New-look UC rolls past Bluefield
By Mike Whiteford
For the Gazette
The down-the-floor urgency hasn't changed, but the University of Charleston, making its home debut Tuesday night, unveiled a nice assortment of upgrades, tweaks, modifications and some eye-opening relentlessness.
The most notable addition is point guard Terrell Lipkins, who not only runs the offense efficiently but, unlike his predecessors of recent vintage, scores from all over. He also brings strong national credentials - first-team All-America status and a 26-point average last year at Northland Community College in Minnesota.
Lipkins, a Canton, Ohio, native, gave the Golden Eagles 16 points and 10 assists and, in a demonstration of his grace, quickness and nose for the ball, collected a game-high 16 rebounds as UC opened quickly and defeated Bluefield (Va.) College 107-70 at Eddie King Gym. A crowd of about 300 attended.
So what's the biggest difference in this team and the one that finished second in the West Virginia Conference last year?
"A point guard that can score,'' said UC's third-year coach Mark Downey. "With Terrell out there scoring, it helps that you can put the ball in his hands, and [opponents] have got to guard him. Last year, at times, they didn't guard our point guards. I loved our point guards last year, but they couldn't score the ball. But this team's a little different because Terrell can score it.''
Running the break at every opportunity, the Golden Eagles (3-1) hurried out to a 13-0 lead, did not allow a field goal in the game's first seven minutes and overwhelmed the Rams (4-4) with depth, shooting and defense.
In the first half, in fact, UC shot better than 56 percent and limited the Rams to 22.2 percent in building a 51-18 lead at intermission.
"We had good people on this team last year,'' said junior Xavier Humphrey, who played at Marshall two years ago, "but this year we have more depth, more athleticism. People come in [off the bench] and give us a lot of minutes.''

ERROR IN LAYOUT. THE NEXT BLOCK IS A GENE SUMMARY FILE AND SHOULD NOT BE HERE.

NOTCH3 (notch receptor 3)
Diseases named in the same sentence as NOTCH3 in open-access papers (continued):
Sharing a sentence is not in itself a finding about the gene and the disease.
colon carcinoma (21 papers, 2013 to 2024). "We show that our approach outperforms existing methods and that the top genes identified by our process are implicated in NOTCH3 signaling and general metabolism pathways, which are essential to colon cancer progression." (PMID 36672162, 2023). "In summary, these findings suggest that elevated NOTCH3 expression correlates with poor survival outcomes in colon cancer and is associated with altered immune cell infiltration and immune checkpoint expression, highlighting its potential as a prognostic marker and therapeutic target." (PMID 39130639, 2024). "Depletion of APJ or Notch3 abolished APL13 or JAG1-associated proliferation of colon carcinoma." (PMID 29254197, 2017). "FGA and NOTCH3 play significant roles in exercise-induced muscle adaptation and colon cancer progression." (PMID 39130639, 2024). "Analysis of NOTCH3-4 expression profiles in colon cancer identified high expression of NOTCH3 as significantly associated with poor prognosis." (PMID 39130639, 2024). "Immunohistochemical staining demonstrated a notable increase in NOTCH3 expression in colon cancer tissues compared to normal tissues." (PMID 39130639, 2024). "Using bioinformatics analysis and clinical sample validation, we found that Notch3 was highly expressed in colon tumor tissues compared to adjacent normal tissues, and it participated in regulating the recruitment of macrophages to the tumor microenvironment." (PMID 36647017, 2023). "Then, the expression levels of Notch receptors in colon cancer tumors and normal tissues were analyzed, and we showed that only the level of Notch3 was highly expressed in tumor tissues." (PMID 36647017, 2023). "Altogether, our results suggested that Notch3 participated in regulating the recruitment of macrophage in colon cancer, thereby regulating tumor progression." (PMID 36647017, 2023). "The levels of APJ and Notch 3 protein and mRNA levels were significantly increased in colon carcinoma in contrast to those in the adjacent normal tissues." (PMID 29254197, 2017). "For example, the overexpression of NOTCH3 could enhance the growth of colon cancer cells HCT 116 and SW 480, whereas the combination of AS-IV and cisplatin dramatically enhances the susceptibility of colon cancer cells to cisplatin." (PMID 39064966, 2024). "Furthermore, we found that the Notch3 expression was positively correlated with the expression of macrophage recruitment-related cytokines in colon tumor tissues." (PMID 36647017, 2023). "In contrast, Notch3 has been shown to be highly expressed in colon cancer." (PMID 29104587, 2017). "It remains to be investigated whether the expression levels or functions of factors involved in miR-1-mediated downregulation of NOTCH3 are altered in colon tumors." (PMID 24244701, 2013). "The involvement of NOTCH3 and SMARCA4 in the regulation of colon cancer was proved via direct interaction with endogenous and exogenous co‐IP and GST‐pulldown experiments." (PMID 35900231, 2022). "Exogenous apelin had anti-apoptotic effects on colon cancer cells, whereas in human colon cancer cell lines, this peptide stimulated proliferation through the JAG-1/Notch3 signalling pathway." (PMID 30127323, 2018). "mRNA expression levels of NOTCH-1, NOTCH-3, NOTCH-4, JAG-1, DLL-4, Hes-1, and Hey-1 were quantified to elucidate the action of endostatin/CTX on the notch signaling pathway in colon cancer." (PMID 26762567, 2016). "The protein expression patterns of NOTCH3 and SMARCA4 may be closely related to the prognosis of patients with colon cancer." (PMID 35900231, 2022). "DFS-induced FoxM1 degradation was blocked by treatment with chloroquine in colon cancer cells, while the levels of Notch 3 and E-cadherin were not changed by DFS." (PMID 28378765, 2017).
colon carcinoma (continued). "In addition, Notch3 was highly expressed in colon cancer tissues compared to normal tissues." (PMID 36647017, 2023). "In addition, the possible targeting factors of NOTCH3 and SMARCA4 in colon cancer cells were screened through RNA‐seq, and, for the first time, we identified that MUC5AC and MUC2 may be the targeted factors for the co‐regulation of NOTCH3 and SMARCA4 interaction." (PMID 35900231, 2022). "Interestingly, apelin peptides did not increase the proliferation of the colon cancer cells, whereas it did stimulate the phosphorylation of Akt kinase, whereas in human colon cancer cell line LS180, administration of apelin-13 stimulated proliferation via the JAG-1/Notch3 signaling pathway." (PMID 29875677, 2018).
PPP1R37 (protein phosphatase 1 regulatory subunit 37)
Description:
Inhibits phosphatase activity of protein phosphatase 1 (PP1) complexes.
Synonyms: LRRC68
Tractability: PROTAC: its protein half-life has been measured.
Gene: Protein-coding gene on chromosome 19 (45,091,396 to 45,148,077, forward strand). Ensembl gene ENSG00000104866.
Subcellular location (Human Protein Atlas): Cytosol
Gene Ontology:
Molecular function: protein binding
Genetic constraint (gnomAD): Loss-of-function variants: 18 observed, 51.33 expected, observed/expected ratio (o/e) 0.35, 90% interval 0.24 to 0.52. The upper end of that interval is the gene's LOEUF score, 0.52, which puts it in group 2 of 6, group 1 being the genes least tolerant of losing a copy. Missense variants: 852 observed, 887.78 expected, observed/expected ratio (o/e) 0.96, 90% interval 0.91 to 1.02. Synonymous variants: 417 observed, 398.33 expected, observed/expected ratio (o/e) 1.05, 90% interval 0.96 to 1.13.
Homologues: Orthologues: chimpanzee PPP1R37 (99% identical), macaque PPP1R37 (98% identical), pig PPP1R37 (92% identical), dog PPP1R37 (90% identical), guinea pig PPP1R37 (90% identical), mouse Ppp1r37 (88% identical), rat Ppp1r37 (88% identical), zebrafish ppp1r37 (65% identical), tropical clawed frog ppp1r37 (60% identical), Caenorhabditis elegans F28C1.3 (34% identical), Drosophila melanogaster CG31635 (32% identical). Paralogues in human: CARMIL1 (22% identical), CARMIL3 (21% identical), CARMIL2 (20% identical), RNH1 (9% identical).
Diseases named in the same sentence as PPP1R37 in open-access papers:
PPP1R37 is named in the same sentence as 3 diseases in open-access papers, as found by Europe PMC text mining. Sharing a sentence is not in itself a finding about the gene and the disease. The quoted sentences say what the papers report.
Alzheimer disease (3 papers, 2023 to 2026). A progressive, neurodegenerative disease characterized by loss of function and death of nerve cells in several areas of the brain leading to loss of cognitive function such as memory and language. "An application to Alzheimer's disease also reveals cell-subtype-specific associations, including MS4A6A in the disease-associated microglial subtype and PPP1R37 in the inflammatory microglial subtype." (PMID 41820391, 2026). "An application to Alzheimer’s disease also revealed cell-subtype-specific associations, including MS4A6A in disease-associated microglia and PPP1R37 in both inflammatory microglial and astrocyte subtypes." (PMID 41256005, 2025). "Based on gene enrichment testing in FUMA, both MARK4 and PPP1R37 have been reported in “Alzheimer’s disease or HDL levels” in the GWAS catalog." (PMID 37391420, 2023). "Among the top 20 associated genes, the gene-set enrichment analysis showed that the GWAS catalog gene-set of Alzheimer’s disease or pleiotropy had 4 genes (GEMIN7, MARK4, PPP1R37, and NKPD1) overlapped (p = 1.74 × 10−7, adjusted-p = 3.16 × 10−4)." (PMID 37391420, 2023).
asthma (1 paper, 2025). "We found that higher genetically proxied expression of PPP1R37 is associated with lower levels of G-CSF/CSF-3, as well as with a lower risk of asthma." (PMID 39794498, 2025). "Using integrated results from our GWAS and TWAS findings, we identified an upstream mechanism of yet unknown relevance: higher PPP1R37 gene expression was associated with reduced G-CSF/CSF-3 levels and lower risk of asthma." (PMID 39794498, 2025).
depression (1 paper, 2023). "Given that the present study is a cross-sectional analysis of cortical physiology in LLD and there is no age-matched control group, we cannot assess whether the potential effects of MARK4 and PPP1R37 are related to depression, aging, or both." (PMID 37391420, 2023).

The Golden Eagles, who finished with a 52.3 shooting percentage on the night, also picked up 20 points from Humphrey and 18 off the bench from Hayden Annett, who hit 5 of 7, all from 3-point distance. Starter Corey Jackson and reserves Fred Simpson and Quincy Washington added 10 each.
In its first three games, UC shot 50.3 percent from the field, including 43.8 on 3-pointers.
"We can all shoot it,'' said Downey. "All five positions on the floor can shoot it. People aren't going to be able to zone us like they did last year. We went through a 10-game stretch last year where people zoned us every game.''
Continued hot shooting should make life easier for Lipkins.
"We have so many shooters and me being a shooter and a point guard, it gives me the open floor to make a move or make a play,'' said Lipkins. "And if I don't have anything, I kick it out to one of our shooters.''
Improving on last year's success, however, won't be easy. The Golden Eagles were 26-7 overall and 18-4 in the WVC but lost in overtime to West Liberty in the conference tournament title game and suffered a first-round loss to Wheeling Jesuit in regional play.
Reach Mike Whiteford at firstname.lastname@example.org.